If you’re feeling down and just can’t find the right way to express how you feel, give “Fixing to Fly” a shot. The odd metaphors that lie within a chicken’s wings may speak to your soul in ways you have never known before.
Up-and-coming hip hop artist whiterosemoxie debuted the music video for “west side boys” ahead of the release of his next mixtape. The video premiered on Pigeons & Planes’ YouTube channel and was shot, directed and edited by Jax Anderson. whiterosemoxie and his friends star in the video which is similar to a day-in-the-life of the Detroit native. The track comes off his debut full-length release, white ceilings, and is a reminder that the people around you have to be your foundation, especially in darker times. This idea will come to fruition in his next mixtape, grae ceilings. Although he just finished high school, his lyrics are vulnerable and introspective, which you might not expect from someone his age. After a near-death experience, whiterosemoxie decided to start making music alone in his basement. Now, he is moving up and beginning to collaborate on the song making process with others. There is a slight feeling of anticipation at the beginning of the song, not knowing where the beat is going to go until the drums kick in. The down-tempo track exemplifies his artistry and only adds another layer to his musical identity. Check out “west side boys” and the new music video out now.
Tyrone’s Jacket has dominated the live performance scene with their dynamic shows that boast high musical/visual production value and energetic acts that have earned them spots on three national tours and multiple music festivals, including a national tour with Dirty Heads. Their satisfied audiences have hyped the band up to almost mythic proportions since so little of their recorded material has been available– until now. Their newly released single, “Streets”, is an emotional musical and visual narrative that chronicles the homeless epidemic in LA. It’s a deeply emotional and revelatory alt-pop ballad with a soulful vibe that’s driven by frontman and vocalist KnowaKing (son of the Commodores co-founder, William Wak King). While the band consists of KnowaKing (lead vocals), The Grateful Carl (vocals and guitar), and Ry Toast (DJ), the two-time Grammy-nominated producer King David is thought as an extension of the band itself through his faithful work with the band since their inception. His skilled, and gentle but prominent production knows exactly when to lift up the vocals, and when to strip things back to let the powerful lyrics stand on their own. KnowaKing’s vocals dance with the line between raspy and smooth, simultaneously pleasing the ears and allowing them to engage with the song’s message. The subject of homelessness in combination with the real-world images in the music video and the anthemic beat create a powerful environment that invites the listener to sing along, but more importantly, pay attention to what the band is trying to say. About the track, “Streets is a love song in every sense of the word,” explains vocalist KnowaKing. “Spawned from a broken heart while congregating with derelicts, the pursuit and ultimate discovery of self unknowingly was my destiny. In a city the size of a small country, we become desensitized to the downtrodden because they reflect our greatest fear. But they have a story, they have ideas, they have dignity and they deserve attention.”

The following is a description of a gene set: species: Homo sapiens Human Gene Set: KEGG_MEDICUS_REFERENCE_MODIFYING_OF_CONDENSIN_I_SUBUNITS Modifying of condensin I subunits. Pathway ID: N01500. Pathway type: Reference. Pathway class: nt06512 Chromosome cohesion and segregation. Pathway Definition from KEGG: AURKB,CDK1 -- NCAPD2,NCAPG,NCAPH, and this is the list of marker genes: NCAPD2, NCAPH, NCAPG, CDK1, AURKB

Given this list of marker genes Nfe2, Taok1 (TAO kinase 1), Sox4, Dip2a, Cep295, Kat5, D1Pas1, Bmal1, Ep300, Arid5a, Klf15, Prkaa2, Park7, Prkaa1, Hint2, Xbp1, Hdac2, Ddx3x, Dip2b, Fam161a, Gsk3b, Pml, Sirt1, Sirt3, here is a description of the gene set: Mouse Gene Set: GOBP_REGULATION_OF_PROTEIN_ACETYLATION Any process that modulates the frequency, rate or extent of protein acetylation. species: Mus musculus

“Streets” proves that Tyrone’s Jacket is just as captivating in the studio as they are on stage. The band’s debut self-titled album will be out in November, with more new music following on the heels of “Streets.”
Listen. Music is great and all that, but we are between seasons on a ton of our favorite shows, other key series are being pushed for COVID-safe filming, and big companies can’t decide if they are going to release their new blockbusters to theaters or directly to streaming.
All this to say, we’re lacking unique visual stimulation. (Or, at least the kind that doesn’t entirely turn your brain to mush.) So, let’s keep ourselves entertained – and educated – a bit more and hang out with some awesome new videos released this month!
New videos added regularly until October, so check back for more!